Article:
Funny girl

Fisher's friends also appreciated her wicked sense of humor, especially when it came to the hilarious gifts she would send them. In a tweet following her death, English comedian and actor Stephen Fry shared a photo of the last three gifts she'd sent him: a Jane Austen action figure, the "Dick-orette" patch for sex addicts, and a particularly vulgar sticker.

Fisher often turned to humor to describe her life with bipolar disorder. In her memoir, Wishful Drinking, Fisher wrote, "I'm a PEZ dispenser and I'm in the abnormal Psychology textbook. Who says you can't have it all?" When WebMD asked her about being a "poster child" for the condition, she told them, "Well, I am hoping to get the centerfold in Psychology Today."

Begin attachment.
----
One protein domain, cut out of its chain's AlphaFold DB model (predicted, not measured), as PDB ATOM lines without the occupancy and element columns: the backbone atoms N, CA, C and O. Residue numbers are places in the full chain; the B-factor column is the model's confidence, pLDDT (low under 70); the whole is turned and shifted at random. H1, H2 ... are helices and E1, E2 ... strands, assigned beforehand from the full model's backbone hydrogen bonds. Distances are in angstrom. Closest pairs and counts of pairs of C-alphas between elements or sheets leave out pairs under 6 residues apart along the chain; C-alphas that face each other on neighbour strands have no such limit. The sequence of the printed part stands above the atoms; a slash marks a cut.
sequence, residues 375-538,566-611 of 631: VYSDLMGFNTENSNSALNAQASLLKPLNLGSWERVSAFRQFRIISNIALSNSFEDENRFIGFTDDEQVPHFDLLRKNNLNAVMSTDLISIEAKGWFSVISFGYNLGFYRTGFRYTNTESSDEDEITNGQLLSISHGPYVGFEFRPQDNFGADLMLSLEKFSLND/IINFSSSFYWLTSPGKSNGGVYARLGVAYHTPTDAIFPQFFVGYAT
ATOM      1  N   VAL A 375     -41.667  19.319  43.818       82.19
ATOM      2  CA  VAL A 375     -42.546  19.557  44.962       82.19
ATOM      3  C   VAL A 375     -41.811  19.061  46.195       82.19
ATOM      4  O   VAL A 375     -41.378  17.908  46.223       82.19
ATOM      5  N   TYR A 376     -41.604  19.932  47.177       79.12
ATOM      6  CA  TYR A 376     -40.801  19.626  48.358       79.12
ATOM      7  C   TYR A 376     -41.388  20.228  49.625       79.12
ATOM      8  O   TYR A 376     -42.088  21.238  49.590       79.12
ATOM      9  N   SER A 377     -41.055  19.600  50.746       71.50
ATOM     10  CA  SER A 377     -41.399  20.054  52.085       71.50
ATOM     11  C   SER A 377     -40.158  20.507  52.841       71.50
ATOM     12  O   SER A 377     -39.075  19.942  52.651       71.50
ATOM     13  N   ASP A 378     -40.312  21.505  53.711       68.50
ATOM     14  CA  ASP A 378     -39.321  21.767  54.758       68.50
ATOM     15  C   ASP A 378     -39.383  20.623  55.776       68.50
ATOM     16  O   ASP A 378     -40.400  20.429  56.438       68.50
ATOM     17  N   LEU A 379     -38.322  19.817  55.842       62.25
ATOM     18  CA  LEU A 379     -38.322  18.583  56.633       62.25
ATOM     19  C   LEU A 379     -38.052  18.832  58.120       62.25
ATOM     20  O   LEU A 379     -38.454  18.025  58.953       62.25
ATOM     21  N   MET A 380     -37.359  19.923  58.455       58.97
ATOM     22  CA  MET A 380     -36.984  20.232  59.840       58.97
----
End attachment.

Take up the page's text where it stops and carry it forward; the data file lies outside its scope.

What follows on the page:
Famous before birth

Fisher was the firstborn of a Hollywood power-couple: actress Debbie Reynolds and singer Eddie Fisher. There was so much public interest in their relationship that Carrie made the front page of the Los Angeles Times before she was born. As a child growing up in the spotlight, she turned to books to cope. "I was a freaky kid. I loved language and I would read all these books," she told Rolling Stone. "I was just in love with words and they saved my from a lot of stuff. Books were my first drug. They took me away from everything and I would just consume them." Carrie's childhood grew more difficult after her father left when she was 2 years old, leaving Reynolds for family friend and fellow actress Elizabeth Taylor.